Pope Francis: The Eucharist Can Fill "the wounds and voids produced by sin"

Eucharistic adoration following the pope's Corpus Christi Mass June 14, 2020. | Vatican Media/CNA.

Jesus’ healing presence in the Eucharist can “fill with tenderness” the voids and wounds produced by sin in individual lives and in society, Pope Francis said Friday.

In a meeting at the Vatican with a pilgrimage group led by the Sister Disciples of Jesus in the Eucharist on Aug. 25, the pope noted that in the eyes of the world, it might appear “absurd” to begin confronting societal problems by prayers on one’s knees in “adoration and reparation” but that it is always effective.

Pope Francis pointed out that the story behind the founding of the sisters’ religious order and the revival it sparked gives witness to this reality. The Sister Disciples of Jesus in the Eucharist were founded in one of the poorest dioceses in southern Italy by Servant of God Bishop Raffaello Delle Nocche in the wake of World War I and the devastating Spanish flu pandemic.

Pope Francis meets with a pilgrimage group led by the Sister Disciples of Jesus in the Eucharist in the Vatican's Paul VI Hall on Aug. 25, 2023. Vatican Media

The sisters were to be “poor servants of a poor people.” Pope Francis explained: “At the center of their lives was the Eucharist, ‘a sacrament of love, a sign of unity, a bond of charity,’ as the Second Vatican Council teaches us (Sacrosanctum Concilium, 47).”


“Love, unity, and charity. What does this mean? To adore, to serve, and to repair, that is, to fill with tenderness … to fill with tenderness the wounds and voids produced by sin in man and society, beginning by kneeling before Jesus in the Consecrated Host and remaining there for a long time,” he said.

Nocche recommended that the sisters remain in prayer before the Eucharist “even when we seem to feel nothing, in quiet and trusting abandonment, because ‘Magister adest,’ (‘the Master is here’) (Jn 11:28).”

“By the world’s standards this strategy of action seemed absurd: In the face of immense needs and with almost no resources available, what sense could there be in telling the sisters to get down on their knees for ‘adoration and reparation’? Yet, as always, the way of faith and self-offering worked in this case too,” Pope Francis said.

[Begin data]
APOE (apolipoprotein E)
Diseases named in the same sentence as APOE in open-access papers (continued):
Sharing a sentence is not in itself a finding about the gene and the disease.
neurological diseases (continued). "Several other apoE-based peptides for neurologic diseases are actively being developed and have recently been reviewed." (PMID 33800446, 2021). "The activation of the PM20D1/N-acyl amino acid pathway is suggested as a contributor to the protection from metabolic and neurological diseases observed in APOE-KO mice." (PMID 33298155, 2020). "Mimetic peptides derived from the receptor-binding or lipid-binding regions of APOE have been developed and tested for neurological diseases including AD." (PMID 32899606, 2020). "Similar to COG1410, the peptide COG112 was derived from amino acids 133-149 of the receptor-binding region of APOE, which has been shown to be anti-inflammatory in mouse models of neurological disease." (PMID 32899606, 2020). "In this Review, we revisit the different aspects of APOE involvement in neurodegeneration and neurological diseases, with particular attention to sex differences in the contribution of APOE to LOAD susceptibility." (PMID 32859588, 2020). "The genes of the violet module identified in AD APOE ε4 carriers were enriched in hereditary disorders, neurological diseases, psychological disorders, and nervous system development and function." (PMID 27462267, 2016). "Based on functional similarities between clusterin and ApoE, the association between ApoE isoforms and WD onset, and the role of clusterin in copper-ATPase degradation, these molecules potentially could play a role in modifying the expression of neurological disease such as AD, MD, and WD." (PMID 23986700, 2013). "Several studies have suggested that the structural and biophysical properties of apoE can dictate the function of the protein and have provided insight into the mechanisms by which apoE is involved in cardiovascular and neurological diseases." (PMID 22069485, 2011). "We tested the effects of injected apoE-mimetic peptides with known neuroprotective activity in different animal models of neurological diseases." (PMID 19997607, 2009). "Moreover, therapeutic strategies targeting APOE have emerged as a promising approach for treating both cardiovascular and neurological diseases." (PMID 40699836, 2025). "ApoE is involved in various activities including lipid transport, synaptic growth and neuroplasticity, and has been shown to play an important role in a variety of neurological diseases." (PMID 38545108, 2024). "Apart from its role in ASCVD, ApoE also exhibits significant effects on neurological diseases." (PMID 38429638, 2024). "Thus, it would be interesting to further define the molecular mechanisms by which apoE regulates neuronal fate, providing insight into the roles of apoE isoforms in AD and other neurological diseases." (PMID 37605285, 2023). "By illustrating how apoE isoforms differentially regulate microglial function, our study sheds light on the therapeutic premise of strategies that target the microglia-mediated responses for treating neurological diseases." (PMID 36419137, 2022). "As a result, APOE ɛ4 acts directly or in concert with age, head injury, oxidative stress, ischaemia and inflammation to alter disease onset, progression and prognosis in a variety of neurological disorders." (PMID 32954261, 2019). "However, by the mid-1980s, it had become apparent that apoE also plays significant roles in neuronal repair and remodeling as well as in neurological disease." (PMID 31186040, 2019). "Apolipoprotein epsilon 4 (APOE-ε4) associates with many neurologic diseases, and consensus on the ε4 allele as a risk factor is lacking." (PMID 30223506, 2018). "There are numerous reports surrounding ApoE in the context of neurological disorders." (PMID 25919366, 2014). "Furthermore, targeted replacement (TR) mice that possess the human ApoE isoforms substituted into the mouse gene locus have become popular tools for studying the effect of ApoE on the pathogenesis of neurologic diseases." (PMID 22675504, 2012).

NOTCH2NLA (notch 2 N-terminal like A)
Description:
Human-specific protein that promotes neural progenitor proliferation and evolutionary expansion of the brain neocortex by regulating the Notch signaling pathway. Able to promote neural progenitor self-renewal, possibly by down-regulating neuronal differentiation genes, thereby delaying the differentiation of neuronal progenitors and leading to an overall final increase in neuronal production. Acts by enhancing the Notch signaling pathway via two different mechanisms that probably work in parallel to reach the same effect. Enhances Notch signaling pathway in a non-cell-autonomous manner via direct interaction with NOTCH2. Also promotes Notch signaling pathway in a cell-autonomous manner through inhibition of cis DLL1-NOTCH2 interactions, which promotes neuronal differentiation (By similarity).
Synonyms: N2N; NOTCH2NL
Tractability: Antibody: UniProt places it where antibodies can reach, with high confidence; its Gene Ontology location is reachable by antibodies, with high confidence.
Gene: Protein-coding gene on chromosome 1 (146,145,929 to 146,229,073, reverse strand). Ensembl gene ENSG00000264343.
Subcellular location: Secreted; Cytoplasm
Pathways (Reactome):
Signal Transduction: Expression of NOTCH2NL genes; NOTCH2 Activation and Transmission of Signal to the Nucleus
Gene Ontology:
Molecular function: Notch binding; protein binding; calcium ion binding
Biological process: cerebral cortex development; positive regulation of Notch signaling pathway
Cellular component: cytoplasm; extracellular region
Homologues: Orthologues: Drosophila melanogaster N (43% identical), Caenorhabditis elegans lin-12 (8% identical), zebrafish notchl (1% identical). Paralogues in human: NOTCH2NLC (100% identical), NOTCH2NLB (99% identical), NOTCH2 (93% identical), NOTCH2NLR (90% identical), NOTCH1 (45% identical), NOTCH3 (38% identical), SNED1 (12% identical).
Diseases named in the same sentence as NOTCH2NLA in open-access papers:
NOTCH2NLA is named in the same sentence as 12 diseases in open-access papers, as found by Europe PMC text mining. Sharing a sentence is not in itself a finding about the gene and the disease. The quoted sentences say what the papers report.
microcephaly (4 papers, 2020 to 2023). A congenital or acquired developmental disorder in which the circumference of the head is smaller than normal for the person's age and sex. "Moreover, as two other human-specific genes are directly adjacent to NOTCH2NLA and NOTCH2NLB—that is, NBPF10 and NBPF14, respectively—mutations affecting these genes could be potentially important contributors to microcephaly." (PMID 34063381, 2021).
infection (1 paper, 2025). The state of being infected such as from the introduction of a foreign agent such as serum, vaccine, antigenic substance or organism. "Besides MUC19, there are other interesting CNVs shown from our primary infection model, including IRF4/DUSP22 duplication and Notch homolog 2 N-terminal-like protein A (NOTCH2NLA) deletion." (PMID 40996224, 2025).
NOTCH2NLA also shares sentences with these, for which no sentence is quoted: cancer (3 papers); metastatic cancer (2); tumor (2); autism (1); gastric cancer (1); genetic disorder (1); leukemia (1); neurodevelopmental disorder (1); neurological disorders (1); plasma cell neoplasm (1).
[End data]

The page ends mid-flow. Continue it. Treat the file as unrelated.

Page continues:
“The prayers of those courageous women indeed generated a contagious force, which soon led them to undertake and promote works of material, cultural, and spiritual redemption far exceeding all expectations.”

Pope Francis meets with a pilgrimage group led by the Sister Disciples of Jesus in the Eucharist in the Vatican's Paul VI Hall on Aug. 25, 2023. Vatican Media

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“They awakened the faith and commitment of parish communities and families, founded schools of various levels and grades, and rekindled devotion and a sense of their own dignity in so many people, men and women, young people, adults and the elderly, who were too often and for too long oppressed by inhumane living conditions and the contempt and indifference of the surrounding world, which saw in them nothing but rejects of society. … They unleashed a different ‘war’ — that against poverty and injustice, and they spread a different ‘epidemic’ — that of love.”

Today, the Sister Disciples of Jesus in the Eucharist have about 400 professed sisters as well as postulants in houses of formation in Brazil, the Philippines, Rwanda, and Italy. The congregation continues to have a strong presence in southern Italy with 38 communities.

“Dear sisters, you are the witnesses and heirs of all this … with your presence in the five continents, with the eucharistic centers, schools, missions, and all the services you carry out,” Pope Francis said.

“Therefore, starting from pausing before Jesus in the Eucharist, the Bread broken and the Master who washes the disciples’ feet (cf. Jn 13:3–15), may you also learn to look at your brothers and sisters through the magnifying glass of the consecrated Host.”

Courtney Mares is a Rome Correspondent for Catholic News Agency. A graduate of Harvard University, she has reported from news bureaus on three continents and was awarded the Gardner Fellowship for her work with North Korean refugees.